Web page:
The other option is push-pull with Vernier on the panel near centerline.

    Now I gotta go out to the shop and see how that might all fit.

    Billski
     
    Last edited: Mar 5, 2019
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  11. Mar 5, 2019 #31

    Topaz

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    I keep forgetting that you guys are always flying in smooth air. :gig:
     
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  12. Mar 5, 2019 #32

    BJC

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    Well, I've never been able to react to rough air with the stick between my knees.

    BTW, I do not often fly with the autopilot engaged, but I do like it when in class B with heavy traffic or other heavy traffic areas.


    BJC
     
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  13. Mar 5, 2019 #33

    davidb

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    No need to route mixture and prop controls to the right side. Just having a second throttle control in the center or right side would give the right seater the ability to land or go around. Might that simplify installation a bit?
     
  14. Mar 5, 2019 #34

    BoKu

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    This pretty much covers what I came here to add. The ergonomics of sailplane cockpits is a 3D concern that is to a surprising degree constrained by the 2D nature of knee joints. At issue is that most modern sailplanes have a center stick and an instrument pedestal or column between the pilot's legs that enforce a certain amount of what subway commuters call "manspreading." With the knees held apart by the cockpit infrastructure and the heels constrained by the tapering of the fuselage nose, the optimal angle for the pedal platform or crossbar, or for the pedal pivot, is not necessarily parallel to the aircraft lateral axis. Most modern sailplanes, mine included, have about a 15-degree angle between the pivot axes of the two pedals. The pedals themselves are relatively planar, so the 15-degree angle is reflected at the pedal crossbar as well. The result is a low-fatigue system in which the rudder is operated essentially by the ankles alone, and in which the pivoting of the ankle involves only the very natural deflections used during normal activities such as walking.

    Bottom line, I'd locate the bottom of the pedals wherever convenient, but then I'd do a round of sit-ins to play around with the pedal and pivot angles to make them relatively neutral to the alignment of the lower leg. If you don't use the rudder a lot, it might be acceptable to have the pedal crossbars at a slight angle, but with pivots parallel to the lateral axis.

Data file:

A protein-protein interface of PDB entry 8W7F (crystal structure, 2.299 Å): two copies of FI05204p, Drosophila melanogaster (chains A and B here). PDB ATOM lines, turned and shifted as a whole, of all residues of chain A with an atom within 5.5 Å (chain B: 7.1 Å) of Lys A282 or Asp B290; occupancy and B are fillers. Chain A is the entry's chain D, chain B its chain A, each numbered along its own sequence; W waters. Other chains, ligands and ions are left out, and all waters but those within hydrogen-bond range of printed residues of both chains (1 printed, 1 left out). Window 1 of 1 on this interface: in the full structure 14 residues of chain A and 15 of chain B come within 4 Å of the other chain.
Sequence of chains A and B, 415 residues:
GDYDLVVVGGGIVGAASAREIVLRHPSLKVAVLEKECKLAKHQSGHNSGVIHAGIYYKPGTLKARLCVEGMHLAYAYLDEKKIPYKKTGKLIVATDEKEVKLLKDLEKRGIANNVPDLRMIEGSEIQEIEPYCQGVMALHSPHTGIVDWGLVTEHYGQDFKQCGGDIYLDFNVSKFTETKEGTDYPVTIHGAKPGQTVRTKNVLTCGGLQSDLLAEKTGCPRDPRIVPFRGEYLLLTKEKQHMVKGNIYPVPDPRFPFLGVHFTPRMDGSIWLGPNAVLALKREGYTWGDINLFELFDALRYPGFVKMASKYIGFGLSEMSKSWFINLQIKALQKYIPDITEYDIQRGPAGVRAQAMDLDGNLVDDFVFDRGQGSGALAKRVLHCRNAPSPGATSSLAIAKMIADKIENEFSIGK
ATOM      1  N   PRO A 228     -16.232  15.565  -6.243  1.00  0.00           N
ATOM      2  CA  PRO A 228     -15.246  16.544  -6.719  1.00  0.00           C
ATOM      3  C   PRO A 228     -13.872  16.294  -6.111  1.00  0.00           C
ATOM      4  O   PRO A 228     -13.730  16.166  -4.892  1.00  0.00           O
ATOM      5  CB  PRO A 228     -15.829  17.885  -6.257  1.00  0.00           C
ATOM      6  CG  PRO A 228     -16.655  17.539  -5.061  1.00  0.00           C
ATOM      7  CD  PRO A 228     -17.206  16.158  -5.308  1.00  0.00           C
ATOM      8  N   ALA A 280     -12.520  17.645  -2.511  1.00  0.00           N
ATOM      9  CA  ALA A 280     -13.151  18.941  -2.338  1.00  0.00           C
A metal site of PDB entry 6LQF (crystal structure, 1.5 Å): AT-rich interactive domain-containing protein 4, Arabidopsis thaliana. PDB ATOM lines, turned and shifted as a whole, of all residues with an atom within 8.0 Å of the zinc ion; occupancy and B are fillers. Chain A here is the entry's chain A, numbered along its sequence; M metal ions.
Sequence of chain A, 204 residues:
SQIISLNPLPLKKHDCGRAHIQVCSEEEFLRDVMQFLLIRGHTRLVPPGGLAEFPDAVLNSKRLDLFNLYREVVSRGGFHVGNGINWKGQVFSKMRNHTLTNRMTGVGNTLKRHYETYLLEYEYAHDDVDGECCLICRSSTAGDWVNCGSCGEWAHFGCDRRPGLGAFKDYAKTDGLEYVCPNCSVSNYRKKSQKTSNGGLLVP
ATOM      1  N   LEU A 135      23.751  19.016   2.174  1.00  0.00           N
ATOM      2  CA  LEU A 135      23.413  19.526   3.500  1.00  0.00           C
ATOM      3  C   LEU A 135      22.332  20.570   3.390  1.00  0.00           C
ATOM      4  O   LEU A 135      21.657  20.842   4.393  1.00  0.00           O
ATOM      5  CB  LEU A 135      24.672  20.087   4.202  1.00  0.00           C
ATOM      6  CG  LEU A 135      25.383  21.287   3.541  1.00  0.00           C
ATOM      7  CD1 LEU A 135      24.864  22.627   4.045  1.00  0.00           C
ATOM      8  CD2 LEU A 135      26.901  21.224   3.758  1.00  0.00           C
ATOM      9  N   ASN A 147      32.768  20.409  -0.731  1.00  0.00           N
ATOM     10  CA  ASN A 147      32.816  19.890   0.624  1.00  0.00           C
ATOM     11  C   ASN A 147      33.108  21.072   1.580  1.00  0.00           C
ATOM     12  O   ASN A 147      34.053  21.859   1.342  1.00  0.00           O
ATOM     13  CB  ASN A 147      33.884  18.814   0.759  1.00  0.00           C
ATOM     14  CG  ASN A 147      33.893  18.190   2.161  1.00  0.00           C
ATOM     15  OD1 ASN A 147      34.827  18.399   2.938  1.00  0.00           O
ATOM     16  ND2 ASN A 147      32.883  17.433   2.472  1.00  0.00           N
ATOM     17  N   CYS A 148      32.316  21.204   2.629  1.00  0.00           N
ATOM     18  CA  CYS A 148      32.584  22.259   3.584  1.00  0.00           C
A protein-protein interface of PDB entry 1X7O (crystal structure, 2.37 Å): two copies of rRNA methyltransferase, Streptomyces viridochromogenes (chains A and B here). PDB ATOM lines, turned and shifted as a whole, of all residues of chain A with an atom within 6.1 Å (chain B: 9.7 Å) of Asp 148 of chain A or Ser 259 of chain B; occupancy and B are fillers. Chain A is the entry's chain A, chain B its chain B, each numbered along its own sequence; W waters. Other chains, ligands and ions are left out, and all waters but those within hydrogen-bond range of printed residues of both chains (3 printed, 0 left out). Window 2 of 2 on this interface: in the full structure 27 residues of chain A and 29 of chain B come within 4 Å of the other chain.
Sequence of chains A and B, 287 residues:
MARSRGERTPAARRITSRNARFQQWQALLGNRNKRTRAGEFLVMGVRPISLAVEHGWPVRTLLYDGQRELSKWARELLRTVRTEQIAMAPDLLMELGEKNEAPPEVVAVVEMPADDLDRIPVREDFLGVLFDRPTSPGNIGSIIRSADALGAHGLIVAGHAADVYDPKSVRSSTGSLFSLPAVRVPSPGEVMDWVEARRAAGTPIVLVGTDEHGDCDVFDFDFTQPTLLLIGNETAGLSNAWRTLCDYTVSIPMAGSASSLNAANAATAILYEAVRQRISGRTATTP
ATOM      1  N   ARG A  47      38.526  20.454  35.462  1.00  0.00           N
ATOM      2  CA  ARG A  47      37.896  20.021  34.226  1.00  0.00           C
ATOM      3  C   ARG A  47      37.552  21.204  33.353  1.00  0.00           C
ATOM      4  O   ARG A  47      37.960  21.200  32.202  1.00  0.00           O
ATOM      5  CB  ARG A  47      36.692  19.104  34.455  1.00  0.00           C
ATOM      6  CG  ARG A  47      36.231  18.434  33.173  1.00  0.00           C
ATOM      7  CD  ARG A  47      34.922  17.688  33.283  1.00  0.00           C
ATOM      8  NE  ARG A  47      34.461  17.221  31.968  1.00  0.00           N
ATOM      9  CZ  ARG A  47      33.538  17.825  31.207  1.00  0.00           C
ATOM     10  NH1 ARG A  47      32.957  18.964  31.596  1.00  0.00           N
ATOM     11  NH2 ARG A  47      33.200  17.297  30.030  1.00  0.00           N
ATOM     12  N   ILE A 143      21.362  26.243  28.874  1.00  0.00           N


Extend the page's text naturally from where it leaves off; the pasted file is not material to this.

--Bob K.
     
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  15. Mar 5, 2019 #35

    Pops

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    I understand completely. My left ankle has a bone graft and pins to lock one joint and very limited and marginal movement for the amount of movement required to operate toe brakes in the other joint. I have to adjust the toe brake angle to get it just right or I have to lift my leg and use my heel on the toe brake.
     
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  16. Mar 5, 2019 #36

    don january

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    Pops looks like we need to tap and drill your ankles for a grease Zerk. :) Stiff ankles is one reason I went heel brakes on mine.
     
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  17. Mar 5, 2019 #37

    Pops

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    Grease will not help bone grafts and pins :) I fell about 16'-18' and landed on concrete with my left leg straight down. Lots of broken bones in my left leg and damage to my hip and back. Concrete is HARD.
    Cast from toes to hip for 6 months two times.
     
  18. Mar 5, 2019 #38

    wsimpso1

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    I thought I was simplifying by skipping mixture and alternate air...
     
  19. Mar 5, 2019 #39

    Daleandee

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    In my Cleanex (Corvair/Sonex) sitting in the left seat gets a comfortable set of pedals to use that are about shoulder width apart. Because I have a single center stick I have the option to change up and sit in the center using the outside rudder pedals which are obviously wider but still quite comfortable. Makes for a wide cabin single seater ... and much easier to watch your six.

    I see you are building a center console with dual sticks so this option isn't something that would work ...

    Dale
    N319WF
     
  20. Mar 5, 2019 #40

    Pops

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    My Falconar F-12 had rudder pedals on both sides ( 2 place , side by side) with a single center stick and flap handle and a Piper style overhead elevator trim crank. Engine controls on the left side. I liked everything, I could set towards the center and use the outside rudder pedals except having to use the flap handle that was down between the seats. No problem in cruise on a long trip. Could also put both feet in between the rudder pedals and extend my legs towards the firewall to stretch out. Lot of room to move around. Lots of long trips in this airplane.